"The bottom line", says Glencross "is that antiretroviral treatment programmes need not necessarily be limited to main centres but can include more remote areas because these areas now have access to laboratory CD4 monitoring required when ARV drugs are administered. A much more fair distribution of treatment programmes across all areas of our country."
Technology to benefit African countries
Dr Glencross is also undertaking the ongoing quality control of her revamped technology for the World Health Organisation, assessing around 50 public and private labs inside the country. Then there are the drug rollout programmes in nearby Botswana, Lesotho, Swaziland, Namibia and Zimbabwe, the reference labs from Mozambique and Malawi. But it goes much further up the continent, into Kenya, Uganda, Cameroon, Senegal, Rwanda, Burundi and as far north as Ethiopia. Many labs in Africa have been hammered by budget cutbacks but this easier, cheaper technique gives staff new opportunities to help the people.
“We couldn’t cope with the enthusiasm,” the 42-year-old reveals. “Participation in international programmes costs a fortune so the laboratories generally can't afford to do it. Courier costs to a country like Burundi are around R2,500 a time from South Africa, four times a year, and that's a special deal I negotiated. And there are many other hidden costs, like fees. Countries in Africa cannot afford it. But when I offered a quality programme sponsored by WHO, people jumped at it!”
There are other benefits. The Beckman Coulter diagnostic company will be launching the technology patent for her discovery at a global gathering of thousands of AIDS experts at the International AIDS Conference in July in Bangkok. Because the intellectual property discovery was made here, those lovely royalties will flow back home.
But Glencross doesn’t become rich overnight. Her employer, the National Health Laboratory Services, receives the royalties. And they can’t spend the money on roof repairs or fresh flowers. Glencross helped draft the terms of the contract to make sure that the money is plowed back into the NHLS trust fund for research. Future breakthroughs may well be underwritten by her discovery.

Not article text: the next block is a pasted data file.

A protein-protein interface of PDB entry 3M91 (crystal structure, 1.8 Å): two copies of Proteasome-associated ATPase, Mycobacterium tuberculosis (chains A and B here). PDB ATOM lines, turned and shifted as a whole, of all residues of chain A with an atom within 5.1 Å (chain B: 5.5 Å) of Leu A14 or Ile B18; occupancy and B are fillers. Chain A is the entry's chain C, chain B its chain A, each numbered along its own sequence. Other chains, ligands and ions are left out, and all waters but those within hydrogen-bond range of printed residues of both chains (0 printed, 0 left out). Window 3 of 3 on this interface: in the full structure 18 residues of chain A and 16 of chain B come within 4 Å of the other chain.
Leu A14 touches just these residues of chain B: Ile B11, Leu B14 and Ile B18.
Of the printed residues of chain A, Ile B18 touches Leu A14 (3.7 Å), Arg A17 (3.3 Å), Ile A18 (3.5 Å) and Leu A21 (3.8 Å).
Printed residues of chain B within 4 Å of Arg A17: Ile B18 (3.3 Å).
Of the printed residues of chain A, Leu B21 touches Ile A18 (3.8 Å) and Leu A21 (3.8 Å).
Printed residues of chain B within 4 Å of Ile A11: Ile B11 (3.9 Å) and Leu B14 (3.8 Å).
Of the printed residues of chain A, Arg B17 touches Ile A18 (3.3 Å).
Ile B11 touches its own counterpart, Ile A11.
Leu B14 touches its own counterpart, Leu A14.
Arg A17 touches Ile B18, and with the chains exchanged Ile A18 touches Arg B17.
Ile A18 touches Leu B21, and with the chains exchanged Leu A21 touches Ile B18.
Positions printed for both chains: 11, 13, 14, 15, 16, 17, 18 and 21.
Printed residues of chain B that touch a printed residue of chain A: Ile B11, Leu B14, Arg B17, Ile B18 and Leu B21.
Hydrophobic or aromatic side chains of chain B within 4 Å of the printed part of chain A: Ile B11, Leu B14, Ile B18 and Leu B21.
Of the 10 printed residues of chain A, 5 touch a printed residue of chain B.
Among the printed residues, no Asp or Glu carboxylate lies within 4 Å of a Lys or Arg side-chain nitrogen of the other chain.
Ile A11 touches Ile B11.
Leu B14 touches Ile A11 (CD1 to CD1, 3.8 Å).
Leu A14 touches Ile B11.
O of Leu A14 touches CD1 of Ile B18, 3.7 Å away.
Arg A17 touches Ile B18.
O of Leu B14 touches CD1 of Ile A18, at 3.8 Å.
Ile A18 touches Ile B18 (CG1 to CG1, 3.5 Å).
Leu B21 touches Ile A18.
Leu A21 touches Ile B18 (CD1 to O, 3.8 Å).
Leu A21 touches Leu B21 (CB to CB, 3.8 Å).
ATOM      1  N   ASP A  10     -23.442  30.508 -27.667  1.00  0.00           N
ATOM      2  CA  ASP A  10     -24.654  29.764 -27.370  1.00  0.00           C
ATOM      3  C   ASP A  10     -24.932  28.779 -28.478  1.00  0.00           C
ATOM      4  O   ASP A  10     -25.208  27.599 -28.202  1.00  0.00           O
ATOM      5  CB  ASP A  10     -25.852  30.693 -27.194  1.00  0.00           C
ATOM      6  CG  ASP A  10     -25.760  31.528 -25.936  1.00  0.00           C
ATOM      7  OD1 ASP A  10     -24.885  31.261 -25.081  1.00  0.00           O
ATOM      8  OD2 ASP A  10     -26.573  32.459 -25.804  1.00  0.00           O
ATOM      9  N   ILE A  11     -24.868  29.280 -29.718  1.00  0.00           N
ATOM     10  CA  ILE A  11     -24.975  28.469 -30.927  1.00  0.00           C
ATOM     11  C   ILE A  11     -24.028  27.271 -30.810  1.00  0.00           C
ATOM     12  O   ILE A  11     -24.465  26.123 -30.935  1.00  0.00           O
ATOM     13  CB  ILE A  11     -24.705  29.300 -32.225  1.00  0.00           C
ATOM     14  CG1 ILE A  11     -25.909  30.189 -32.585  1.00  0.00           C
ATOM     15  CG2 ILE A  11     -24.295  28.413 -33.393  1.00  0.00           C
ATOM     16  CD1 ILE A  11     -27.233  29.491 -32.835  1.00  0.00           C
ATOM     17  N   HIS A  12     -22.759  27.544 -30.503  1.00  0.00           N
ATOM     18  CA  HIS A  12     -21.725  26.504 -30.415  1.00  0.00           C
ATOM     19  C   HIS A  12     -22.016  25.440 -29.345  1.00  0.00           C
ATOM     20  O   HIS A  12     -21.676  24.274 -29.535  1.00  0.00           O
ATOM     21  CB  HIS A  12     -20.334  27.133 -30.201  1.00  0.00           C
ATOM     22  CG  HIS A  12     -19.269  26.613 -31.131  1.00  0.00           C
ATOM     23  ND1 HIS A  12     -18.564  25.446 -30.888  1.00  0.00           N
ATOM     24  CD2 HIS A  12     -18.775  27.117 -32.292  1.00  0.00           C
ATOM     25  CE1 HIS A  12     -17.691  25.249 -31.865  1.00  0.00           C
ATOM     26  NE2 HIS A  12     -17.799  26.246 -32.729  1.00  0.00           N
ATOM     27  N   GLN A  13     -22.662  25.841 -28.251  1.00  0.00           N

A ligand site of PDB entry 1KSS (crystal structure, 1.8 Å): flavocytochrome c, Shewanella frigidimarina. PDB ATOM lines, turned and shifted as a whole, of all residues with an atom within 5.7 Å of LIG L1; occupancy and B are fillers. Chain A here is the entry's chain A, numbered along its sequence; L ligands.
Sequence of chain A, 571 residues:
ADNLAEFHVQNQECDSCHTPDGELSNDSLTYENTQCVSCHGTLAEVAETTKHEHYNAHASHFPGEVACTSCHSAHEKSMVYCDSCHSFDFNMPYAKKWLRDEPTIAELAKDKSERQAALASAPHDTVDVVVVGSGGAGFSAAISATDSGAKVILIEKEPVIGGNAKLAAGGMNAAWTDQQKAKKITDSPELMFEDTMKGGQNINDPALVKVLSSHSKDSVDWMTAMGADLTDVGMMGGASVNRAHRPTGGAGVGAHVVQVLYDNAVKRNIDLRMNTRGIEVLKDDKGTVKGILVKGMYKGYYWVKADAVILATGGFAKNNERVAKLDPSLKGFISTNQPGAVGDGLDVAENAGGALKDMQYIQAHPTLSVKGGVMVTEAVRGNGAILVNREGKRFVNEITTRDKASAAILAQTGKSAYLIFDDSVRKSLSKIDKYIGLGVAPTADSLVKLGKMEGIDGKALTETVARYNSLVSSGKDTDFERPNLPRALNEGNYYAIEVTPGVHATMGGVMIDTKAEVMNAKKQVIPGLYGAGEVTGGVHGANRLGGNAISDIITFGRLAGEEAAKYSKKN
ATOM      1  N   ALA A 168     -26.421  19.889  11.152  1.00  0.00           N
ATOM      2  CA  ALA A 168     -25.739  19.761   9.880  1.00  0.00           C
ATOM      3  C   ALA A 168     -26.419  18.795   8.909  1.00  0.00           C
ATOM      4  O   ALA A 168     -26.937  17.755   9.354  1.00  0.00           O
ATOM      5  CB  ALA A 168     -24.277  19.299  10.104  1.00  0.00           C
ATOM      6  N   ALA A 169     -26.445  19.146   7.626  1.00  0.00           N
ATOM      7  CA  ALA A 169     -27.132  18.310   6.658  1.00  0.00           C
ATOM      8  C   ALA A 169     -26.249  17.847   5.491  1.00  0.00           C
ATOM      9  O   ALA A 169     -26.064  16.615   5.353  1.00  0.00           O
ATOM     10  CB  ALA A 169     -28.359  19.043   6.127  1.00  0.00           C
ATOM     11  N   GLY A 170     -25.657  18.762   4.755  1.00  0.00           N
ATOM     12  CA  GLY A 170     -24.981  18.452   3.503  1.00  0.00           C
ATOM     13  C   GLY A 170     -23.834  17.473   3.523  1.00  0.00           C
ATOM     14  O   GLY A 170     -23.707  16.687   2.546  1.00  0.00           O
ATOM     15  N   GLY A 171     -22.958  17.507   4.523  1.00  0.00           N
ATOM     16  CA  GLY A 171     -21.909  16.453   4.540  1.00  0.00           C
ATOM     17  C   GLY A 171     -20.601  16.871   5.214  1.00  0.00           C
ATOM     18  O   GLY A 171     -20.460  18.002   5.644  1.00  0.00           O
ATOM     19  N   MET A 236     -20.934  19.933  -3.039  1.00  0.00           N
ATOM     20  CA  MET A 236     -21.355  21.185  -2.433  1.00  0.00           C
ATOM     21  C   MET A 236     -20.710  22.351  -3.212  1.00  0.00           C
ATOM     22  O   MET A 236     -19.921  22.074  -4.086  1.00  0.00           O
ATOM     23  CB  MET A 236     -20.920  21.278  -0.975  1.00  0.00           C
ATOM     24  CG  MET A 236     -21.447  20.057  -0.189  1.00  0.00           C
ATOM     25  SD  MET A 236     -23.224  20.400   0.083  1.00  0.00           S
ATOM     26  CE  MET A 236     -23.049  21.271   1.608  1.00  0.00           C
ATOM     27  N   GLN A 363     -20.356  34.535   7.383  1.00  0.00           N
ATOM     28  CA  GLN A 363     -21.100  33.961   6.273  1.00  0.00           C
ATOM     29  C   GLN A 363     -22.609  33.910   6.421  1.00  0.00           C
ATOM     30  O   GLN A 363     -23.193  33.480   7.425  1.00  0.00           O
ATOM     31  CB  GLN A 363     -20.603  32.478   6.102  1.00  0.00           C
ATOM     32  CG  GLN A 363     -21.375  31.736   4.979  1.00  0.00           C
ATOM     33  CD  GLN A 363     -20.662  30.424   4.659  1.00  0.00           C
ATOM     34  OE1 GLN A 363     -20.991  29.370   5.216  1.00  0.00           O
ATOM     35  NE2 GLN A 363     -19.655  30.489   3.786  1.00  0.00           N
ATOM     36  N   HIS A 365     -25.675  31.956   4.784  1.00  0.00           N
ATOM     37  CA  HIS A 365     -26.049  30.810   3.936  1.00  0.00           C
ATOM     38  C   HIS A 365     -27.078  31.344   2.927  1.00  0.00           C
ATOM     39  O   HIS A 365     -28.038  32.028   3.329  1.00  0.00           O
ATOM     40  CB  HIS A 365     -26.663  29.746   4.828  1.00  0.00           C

In the meantime, when not monitoring the success of her method, she’s rather busy. It’s not just the seven-month-old baby, the pre-schooler and the eight-year-old at home. It’s not just the teaching and the diagnostics lab.
No, now she’s working with colleague Professor Wendy Stevens on ways to bring down other AIDS lab costs, such as viral load monitoring.
“It’s still prohibitively expensive. Even if you don’t use state of the art technology, viral load monitoring is very, very expensive,” she points out. “We should be doing viral load tests every time we do CD4 tests. By 2008 that’s eight million viral load tests a year. We just don’t have the money. What does the banking ad say? We need to find new ways, faster, better, quicker.”
Photo courtesy Dr Glencross
PLG = PanLeucogated. Pan means all, leuco refers to white blood cells and gate refers to computer identification of a specific population